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Demand Justice Board Member Accuses Josh Hawley Of Trying To Get Biden SCOTUS Nominee Killed

The Nation correspondent Elie Mystal accused Republican Sen. Josh Hawley (R-MO) on MSNBC of trying to get President Joe Biden’s Supreme Court nominee killed.

The Demand Justice board member weighed in Saturday morning on the Missouri senator’s allegations that Judge Ketanji Brown Jackson “has a pattern of letting child porn offenders off the hook for their appalling crimes.”

“Here’s where I need the Democrats to step up,” Mystal said.

“Because when they try to smear her, I need the Democrats to get up and defend her just as vociferously as Lindsey Graham defended alleged attempted rapist Brett Kavanaugh,” he added, though the Senate Judiciary Committee found no evidence to corroborate sexual assault allegations against Kavanaugh.

Mystal called Hawley’s allegations “trumped up alleged issues about her sentencing for sex offenders.”

“Because what Josh Hawley is doing when he tries to do this is he’s trying to get her killed,” he continued. “He’s trying to get violence done against a Supreme Court nominee.”

“We know this because when these people go off making their ridiculous claims about child pornography, we know that some of their people show up violently to do stuff, as happened to the New Hampshire pizza parlor,” he continued, referencing Pizza Gate, a conspiracy theory about a Clinton-run-pedophile ring in a DC pizza joint.

“And you know how I know that Josh Hawley knows what Pizza Gate is all about,” he added. “Because guess whose the judge who sentenced the Pizza Gate guy? Oh, that was Ketanji Brown Jackson.”

Mystal and Demand Justice did not immediately respond to requests for comment from The Daily Wire.

Hawley aired his concerns about Jackson in a Wednesday evening Twitter thread highlighting “an alarming pattern when it comes to Judge Jackson’s treatment of sex offenders, especially those preying on children.”

The senator claimed that as far back as during Jackson’s time in law school, the judge has questioned whether convicts should be made to register as sex offenders and said that it leads to “stigmatization and ostracism.”

“She’s suggested public policy is driven by a ‘climate of fear, hatred & revenge’ against sex offenders,” Hawley tweeted.

“It gets worse,” he warned. “As a member of the U.S. Sentencing Commission, Judge Jackson advocated for drastic change in how the law treats sex offenders by eliminating the existing mandatory minimum sentences for child porn.”

According to the senator, Jackson has said that some people in possession of child pornography “are in this for either the collection, or the people who are loners and find status in their participation in the community.”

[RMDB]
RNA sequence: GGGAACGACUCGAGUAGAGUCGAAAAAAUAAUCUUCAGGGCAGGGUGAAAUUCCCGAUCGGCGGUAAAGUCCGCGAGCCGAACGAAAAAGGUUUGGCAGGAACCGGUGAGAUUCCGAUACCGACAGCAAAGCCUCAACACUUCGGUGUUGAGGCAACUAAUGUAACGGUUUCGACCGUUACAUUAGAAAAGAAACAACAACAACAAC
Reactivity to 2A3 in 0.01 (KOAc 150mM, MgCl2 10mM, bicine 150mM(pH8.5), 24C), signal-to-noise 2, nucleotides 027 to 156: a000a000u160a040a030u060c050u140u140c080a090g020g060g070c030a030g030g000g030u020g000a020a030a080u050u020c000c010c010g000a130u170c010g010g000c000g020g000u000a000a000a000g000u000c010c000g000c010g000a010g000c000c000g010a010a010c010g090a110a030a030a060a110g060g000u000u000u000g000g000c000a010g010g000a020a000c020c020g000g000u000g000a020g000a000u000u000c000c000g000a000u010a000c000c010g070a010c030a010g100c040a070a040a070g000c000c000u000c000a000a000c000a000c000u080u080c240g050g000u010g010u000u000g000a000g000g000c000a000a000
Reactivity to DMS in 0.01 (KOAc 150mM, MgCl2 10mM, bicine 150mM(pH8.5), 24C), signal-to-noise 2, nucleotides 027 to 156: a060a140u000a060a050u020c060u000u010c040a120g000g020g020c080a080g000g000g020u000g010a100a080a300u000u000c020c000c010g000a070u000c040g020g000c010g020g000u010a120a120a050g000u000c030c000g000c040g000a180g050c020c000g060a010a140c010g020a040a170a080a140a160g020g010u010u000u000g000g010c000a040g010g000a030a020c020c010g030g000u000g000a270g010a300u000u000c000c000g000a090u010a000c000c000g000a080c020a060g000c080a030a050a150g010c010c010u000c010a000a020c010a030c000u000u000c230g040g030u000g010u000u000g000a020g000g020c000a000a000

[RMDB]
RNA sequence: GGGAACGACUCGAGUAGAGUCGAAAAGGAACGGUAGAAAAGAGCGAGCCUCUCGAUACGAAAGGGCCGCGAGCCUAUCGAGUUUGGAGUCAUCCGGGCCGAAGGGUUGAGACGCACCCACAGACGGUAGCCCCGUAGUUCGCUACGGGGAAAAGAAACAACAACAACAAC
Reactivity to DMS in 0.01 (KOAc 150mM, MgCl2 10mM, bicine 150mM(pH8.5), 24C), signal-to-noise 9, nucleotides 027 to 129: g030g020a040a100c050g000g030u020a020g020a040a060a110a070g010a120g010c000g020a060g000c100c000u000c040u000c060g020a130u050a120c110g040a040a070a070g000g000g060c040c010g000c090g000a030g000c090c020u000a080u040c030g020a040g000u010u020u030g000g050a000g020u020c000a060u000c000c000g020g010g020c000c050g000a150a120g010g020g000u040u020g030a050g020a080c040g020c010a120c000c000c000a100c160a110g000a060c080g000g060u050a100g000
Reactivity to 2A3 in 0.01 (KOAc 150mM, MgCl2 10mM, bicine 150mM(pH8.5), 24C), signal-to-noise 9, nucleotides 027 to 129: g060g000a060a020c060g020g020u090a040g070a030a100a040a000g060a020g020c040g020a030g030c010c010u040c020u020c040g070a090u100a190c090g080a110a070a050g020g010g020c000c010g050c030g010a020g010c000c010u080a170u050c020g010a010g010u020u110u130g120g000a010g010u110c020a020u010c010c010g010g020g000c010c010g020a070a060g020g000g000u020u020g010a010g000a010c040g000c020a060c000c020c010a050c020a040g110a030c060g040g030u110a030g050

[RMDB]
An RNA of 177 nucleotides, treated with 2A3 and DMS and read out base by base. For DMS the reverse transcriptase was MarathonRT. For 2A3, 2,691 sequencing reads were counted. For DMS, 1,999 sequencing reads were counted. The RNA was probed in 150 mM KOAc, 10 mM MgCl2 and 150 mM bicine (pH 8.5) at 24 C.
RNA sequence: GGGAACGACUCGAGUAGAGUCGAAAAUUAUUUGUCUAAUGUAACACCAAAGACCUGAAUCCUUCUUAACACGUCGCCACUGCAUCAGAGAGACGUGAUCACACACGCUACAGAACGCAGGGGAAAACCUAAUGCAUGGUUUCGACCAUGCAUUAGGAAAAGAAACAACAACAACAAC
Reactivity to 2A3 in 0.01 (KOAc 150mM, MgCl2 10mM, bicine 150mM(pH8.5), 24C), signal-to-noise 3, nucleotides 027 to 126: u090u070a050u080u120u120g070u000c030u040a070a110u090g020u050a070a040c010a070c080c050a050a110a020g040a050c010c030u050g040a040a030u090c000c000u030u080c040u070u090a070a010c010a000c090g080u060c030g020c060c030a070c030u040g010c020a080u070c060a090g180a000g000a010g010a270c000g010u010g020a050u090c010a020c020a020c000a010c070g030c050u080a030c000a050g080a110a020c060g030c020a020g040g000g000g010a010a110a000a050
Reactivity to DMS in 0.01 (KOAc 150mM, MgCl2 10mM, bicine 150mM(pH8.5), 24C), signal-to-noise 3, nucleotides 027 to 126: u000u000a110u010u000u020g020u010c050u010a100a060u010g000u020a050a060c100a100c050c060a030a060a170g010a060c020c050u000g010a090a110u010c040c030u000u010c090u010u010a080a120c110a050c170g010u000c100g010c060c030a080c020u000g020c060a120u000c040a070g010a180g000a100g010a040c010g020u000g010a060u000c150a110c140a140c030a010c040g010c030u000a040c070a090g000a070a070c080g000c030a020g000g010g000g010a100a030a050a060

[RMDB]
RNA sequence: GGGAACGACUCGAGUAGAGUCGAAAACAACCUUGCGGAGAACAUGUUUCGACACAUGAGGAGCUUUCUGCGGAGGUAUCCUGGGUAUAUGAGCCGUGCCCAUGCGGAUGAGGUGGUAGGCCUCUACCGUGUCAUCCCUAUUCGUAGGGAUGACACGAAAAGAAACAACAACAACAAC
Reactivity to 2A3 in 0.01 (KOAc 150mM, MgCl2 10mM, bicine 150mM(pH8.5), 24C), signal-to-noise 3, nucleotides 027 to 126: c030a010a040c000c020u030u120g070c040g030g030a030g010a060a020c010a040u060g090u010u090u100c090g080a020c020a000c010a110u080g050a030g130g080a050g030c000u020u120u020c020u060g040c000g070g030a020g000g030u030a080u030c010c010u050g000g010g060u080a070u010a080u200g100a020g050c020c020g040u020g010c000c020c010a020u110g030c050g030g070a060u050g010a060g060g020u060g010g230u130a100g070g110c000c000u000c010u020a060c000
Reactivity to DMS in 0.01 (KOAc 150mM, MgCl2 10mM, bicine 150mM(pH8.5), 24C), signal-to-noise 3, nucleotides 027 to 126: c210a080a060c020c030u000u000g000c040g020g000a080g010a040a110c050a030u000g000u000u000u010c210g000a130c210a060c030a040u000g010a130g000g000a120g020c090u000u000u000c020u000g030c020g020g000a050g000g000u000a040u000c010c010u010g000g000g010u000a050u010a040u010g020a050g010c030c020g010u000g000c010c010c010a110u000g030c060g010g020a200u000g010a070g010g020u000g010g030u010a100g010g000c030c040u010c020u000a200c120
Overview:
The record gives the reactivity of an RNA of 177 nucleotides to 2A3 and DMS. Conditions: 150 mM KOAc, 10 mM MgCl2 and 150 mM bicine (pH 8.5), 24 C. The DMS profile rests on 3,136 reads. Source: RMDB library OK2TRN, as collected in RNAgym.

The Missouri Republican further said that Jackson has suggested there may be a type of “less-serious child pornography offender” whose motivation is not sexual, and noted that during Jackson’s time on the U.S. Sentencing Commission, Jackson said she “mistakingly assumed that child pornography offenders are pedophiles.”

Jackson also said that she wanted “to understand this category of nonpedophiles who obtain child pornography,” Hawley added.

“On the federal bench, Judge Jackson put her troubling views into action,” the senator tweeted. “In every single child porn case for which we can find records, Judge Jackson deviated from the federal sentencing guidelines in favor of child porn offenders.”

The Daily Wire has not independently confirmed the senator’s claims, which come ahead of the Supreme Court nominee’s confirmation hearings next week.

Multiple media outlets appeared to defend Jackson’s reported lenient sentences by suggesting that federal sentencing guidelines for child pornographers are behind the times.

Vox referenced an Ohio State law professor’s view that federal sentencing guidelines for child pornographers are “widely considered as dysfunctional and unduly severe.”

Vox’s article was shared by White House deputy press secretary Andrew Bates and promoted by the White House.

On the same point, HuffPost stated that Jackson’s behavior was normal, noting that 30% of non-production child pornography offenders received sentences that fell within federal guidelines because many judges thought the guidelines were too severe.  

CNN also reported that it has become “a norm among judges to issue sentences below the guidelines in these child porn cases that don’t involve producing the pornography itself.”

“The guidelines are viewed as out-of-date by many judges, particularly for how they treat the use of computers and other elements that can enhance a sentence under the guidelines,” the publication reported.  

The Washington Post gave Hawley’s claims “three Pinnnochios,” claiming that “the picture that Hawley provides is a selective one that lacks significant context.”

“He suggests that Jackson is out of the judicial mainstream with her sentencing of child-pornography defendants,” WaPo’s Glenn Kessler wrote, accusing Hawley of ignoring “a long debate within the judicial community about whether mandatory minimums were too high” and “selectively” quoting from “testimony, USCC materials and various court cases to make his case.”

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